`My name is Joe Wilson'

November 5th, 2013
By

State House lawmakers conducting a marathon hearing on marriage equality have heard a sea of Christian voices who oppose gay marriage.

The few gay and lesbian voices who support marriage equality have stood out. One of them was Joe Wilson, a documentary filmmaker who lives on the North Shore, who spoke late Monday.

During this special session, the people of Hawaii, and indeed the world, have been witness to the hell that gay, lesbian, bisexual, transgender, mahu, and other people deemed unacceptable by self-righteous bullies know all too well.

You have seen us sit here while people speak about us in the most dehumanizing terms as though we were not present, as though such vile mischaracterizations as perverts, bug chasers, cross-dressers, and security threats do not affect or terrify us -- as though such heinous lies do not inflict wounds or tear our souls apart.

Having seen this, perhaps you now have an idea of what it might be like to be a young gay or gender non-conforming person in one of our schools terrorized by playground bullies who act this way.

Perhaps now you have an idea of what it might be like to grow up in a family that would create such an environment in its own home, forcing their own gay or gender creative children to suppress their most human of feelings, to torture themselves with guilt for who they are, to live a childhood void of true parental love, to feel that they have no choice but to take to the streets to survive, or worse, to take their own lives to end this hell.

Perhaps now you have some notion what it might be like to be a person who lost a job or apartment or was denied any number of opportunities most people take for granted because one of these loving individuals could not find it within themselves to be accepting or to understand that their personal beliefs do not now, nor will they ever, trump our right to live our lives as freely and openly -- and equally under the law -- as they live theirs.

Perhaps now you'll know what it's like to walk down the street looking over your shoulder, wondering if the person who just called you a faggot is going to turn and chase you down, punch or stab you because you are not welcome in their world.

If so, I hope you'll agree that it is time to overcome this intolerance, and to not just pass what should be a simple thing like marriage equality, but to end these harms that have been done in the name of religion, tradition, and state-sanctioned discrimination for far too long -- and to begin to make our communities whole again.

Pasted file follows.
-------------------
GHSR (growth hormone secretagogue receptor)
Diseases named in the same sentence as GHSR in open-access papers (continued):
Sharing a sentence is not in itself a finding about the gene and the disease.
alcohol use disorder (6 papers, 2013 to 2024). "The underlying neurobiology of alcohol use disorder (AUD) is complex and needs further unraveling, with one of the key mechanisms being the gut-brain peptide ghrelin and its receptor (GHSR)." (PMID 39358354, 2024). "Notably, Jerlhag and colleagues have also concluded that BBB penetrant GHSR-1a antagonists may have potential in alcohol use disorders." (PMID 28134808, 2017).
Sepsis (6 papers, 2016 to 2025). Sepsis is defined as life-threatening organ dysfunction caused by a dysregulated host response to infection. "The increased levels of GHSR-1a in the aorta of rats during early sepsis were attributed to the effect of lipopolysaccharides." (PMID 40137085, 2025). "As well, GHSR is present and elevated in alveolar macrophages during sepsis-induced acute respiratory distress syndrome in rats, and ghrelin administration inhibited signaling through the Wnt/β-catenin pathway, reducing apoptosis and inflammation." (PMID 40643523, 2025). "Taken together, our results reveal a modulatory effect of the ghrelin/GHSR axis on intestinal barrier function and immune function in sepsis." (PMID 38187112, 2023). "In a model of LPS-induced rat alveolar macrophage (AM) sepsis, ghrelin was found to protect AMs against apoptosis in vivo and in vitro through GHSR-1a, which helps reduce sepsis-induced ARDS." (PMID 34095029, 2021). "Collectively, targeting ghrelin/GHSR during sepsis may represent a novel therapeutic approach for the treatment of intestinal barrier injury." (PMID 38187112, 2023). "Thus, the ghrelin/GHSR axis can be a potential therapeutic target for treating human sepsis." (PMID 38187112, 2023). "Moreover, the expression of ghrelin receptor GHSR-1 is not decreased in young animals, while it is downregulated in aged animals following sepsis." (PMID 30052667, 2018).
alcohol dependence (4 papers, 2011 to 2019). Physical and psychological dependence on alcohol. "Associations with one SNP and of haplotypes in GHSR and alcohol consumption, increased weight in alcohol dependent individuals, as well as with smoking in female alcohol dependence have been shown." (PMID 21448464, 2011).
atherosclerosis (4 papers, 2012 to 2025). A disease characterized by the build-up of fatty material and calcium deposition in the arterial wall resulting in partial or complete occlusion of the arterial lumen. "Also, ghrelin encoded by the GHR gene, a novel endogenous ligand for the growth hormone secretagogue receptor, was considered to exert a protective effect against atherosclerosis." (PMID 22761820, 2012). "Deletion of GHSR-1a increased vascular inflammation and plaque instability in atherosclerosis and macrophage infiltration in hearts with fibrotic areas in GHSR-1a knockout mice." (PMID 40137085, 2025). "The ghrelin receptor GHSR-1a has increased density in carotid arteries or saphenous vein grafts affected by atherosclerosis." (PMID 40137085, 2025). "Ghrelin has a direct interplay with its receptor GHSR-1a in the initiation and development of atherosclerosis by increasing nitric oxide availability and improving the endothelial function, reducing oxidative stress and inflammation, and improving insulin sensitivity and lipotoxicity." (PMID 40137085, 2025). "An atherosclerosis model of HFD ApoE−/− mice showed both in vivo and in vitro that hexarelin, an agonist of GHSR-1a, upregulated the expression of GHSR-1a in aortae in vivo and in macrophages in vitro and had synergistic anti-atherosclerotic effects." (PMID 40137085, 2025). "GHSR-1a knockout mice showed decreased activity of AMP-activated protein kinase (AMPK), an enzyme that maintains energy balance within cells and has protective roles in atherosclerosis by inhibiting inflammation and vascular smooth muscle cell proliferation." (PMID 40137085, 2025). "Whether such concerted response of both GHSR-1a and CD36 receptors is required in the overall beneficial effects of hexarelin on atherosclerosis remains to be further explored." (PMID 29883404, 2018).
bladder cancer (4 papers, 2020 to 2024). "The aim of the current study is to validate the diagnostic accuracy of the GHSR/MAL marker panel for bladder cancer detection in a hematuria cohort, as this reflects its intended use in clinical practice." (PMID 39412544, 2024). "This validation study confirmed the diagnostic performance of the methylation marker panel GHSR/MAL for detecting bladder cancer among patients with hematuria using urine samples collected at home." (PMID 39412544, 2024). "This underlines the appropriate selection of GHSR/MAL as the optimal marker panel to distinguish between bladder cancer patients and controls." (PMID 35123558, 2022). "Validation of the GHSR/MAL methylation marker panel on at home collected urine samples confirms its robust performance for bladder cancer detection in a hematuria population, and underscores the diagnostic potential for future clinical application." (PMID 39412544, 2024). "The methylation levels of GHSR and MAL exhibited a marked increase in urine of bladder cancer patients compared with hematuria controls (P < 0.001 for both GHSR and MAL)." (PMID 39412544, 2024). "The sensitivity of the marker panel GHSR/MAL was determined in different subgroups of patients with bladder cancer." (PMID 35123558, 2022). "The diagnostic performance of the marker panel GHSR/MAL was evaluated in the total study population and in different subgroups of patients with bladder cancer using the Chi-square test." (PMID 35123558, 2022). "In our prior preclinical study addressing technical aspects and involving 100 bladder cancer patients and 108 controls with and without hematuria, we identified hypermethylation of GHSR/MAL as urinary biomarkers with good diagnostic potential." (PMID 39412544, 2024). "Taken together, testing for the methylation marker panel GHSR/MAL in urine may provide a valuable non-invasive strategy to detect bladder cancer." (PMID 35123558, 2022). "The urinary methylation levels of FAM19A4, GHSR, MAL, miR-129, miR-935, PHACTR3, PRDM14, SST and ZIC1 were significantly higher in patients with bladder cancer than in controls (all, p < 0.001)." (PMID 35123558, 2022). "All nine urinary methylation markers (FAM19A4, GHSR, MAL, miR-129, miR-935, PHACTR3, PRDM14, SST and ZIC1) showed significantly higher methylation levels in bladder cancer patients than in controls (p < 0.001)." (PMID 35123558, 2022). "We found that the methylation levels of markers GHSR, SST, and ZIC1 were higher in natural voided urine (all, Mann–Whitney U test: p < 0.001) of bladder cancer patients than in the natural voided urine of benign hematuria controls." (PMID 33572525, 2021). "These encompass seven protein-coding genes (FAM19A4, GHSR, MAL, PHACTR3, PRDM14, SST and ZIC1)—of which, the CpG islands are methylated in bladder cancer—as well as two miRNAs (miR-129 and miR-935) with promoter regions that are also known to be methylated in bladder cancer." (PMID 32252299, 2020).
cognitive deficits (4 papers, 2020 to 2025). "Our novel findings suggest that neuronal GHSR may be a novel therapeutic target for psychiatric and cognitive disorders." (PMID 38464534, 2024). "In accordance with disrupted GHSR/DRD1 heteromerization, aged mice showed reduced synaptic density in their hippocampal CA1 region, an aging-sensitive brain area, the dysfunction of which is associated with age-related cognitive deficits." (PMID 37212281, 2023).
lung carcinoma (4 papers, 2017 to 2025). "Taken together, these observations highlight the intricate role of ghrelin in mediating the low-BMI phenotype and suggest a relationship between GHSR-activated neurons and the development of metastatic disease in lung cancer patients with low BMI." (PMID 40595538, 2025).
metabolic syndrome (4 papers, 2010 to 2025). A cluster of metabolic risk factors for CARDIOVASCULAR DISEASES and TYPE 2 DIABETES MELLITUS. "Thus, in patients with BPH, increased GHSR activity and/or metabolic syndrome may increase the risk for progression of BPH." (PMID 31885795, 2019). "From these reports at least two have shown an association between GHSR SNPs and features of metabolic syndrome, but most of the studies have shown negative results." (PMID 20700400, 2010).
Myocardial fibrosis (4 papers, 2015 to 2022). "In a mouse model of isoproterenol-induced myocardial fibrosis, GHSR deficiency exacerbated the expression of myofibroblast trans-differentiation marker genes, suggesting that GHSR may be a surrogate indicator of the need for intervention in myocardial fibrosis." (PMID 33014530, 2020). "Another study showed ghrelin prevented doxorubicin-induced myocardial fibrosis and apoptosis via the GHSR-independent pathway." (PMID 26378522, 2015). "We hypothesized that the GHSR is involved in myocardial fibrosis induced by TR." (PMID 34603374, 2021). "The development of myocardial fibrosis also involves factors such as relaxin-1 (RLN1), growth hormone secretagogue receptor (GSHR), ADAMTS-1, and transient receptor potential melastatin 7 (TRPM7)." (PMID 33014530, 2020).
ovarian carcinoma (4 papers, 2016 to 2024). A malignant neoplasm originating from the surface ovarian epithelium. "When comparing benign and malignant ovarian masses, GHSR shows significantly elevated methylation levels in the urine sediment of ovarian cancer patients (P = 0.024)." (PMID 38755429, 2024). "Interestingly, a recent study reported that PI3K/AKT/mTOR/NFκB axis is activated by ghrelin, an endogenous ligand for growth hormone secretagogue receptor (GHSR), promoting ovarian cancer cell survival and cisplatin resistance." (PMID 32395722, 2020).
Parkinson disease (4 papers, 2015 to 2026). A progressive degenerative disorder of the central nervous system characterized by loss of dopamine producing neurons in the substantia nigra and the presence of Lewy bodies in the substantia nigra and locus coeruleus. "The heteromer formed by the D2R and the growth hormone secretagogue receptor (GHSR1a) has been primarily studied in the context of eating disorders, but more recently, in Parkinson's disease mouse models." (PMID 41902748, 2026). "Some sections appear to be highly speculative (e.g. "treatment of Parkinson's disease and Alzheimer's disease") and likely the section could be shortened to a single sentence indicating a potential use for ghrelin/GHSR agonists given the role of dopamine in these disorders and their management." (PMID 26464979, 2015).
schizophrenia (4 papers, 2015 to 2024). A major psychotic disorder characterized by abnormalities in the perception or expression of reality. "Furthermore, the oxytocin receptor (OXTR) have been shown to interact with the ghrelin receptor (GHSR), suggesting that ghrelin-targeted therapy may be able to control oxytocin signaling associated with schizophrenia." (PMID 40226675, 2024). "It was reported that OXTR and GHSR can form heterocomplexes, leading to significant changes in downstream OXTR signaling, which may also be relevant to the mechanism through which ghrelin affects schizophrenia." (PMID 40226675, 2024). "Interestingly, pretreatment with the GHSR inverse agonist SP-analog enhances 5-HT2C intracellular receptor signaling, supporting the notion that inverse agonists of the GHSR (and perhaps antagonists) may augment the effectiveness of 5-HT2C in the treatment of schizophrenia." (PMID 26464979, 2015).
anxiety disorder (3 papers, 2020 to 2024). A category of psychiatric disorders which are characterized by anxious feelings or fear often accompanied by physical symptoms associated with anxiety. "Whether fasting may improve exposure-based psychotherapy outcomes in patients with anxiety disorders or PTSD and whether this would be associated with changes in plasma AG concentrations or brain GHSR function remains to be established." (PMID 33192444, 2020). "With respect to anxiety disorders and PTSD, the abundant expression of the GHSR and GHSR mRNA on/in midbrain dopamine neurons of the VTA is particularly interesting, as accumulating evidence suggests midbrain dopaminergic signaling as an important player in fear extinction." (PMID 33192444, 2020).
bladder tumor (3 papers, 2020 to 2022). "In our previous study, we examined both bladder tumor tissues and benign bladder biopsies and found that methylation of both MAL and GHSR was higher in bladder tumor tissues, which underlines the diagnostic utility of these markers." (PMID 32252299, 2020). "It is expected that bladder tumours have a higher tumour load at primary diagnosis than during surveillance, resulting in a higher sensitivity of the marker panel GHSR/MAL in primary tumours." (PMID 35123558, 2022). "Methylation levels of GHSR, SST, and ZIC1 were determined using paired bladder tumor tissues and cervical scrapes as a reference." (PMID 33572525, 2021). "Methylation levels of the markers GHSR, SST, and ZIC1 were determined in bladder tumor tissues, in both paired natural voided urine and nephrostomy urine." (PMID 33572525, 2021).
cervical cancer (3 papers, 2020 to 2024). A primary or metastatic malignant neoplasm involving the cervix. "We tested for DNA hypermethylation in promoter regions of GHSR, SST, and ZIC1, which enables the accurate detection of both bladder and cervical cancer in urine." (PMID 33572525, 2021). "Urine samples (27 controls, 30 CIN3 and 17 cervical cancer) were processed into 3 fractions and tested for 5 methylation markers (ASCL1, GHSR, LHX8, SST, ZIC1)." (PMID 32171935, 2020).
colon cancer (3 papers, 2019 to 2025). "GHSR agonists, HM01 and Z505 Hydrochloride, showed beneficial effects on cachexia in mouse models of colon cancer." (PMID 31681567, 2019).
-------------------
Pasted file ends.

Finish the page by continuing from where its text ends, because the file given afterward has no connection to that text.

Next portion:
Please, do the right thing. Pass SB1.

Rep. Richard Fale, who opposes gay marriage, represents Wilson and his partner Dean Hamer, a geneticist.

Fale called Wilson back to the podium after his testimony to explain that, as a Tongan, Fale too has experienced discrimination.

Fale asked Wilson whether there are higher priorities for the state, such as child poverty, that might merit a special session.

"Do you think the governor should have put our children in poverty first?" the North Shore Republican asked.

"I resent that you are making this a circus," Wilson replied.

14 Responses to “`My name is Joe Wilson'”

  1. Mr. T:

    Hawaii is a pretty tolerant place. We have to be, to survive the morning traffic and not kill each other. Whether the assertion by Mr. Wilson is a truth or not, you can decide.

    From the testimonies so far, this is clear:

    * People have no problem with gay couples getting their benefits.
    * Passing SB1 results in a State that promotes and enforces homosexuality. That is immoral and unconstitutional, regardless of religious believe or whether homosexuality is an inborn trait or not.
    * If the legislature is rushing to pass SB1 because a popular vote will turn it down, this same popular vote will vote everyone who voted "yes" out of their office.

    If SB1 passes, such an injustice would have been done to the People of Hawaii that there would be no recourse for the People of Hawaii but to pursue justice. The move "Kill Bill" will be playing at the ballot on the next election day. This should be a no-brainer for the House. Protect the People of Hawaii by killing SB1 and pass another bill that gives gay couple their rights.


  2. Johnson:

    No, Mr. T, this much is NOT clear. From my perspective, exactly *none* of your points are valid ones.

    *If you've listened to any stretch of the testimony, you know that there are many people who have a problem with gay people even existing, much less getting the benefits to which they should be entitled.
    *Passing SB 1 will result in promoting and enforcing *equal* rights and beginning to level a playing field that is very tilted.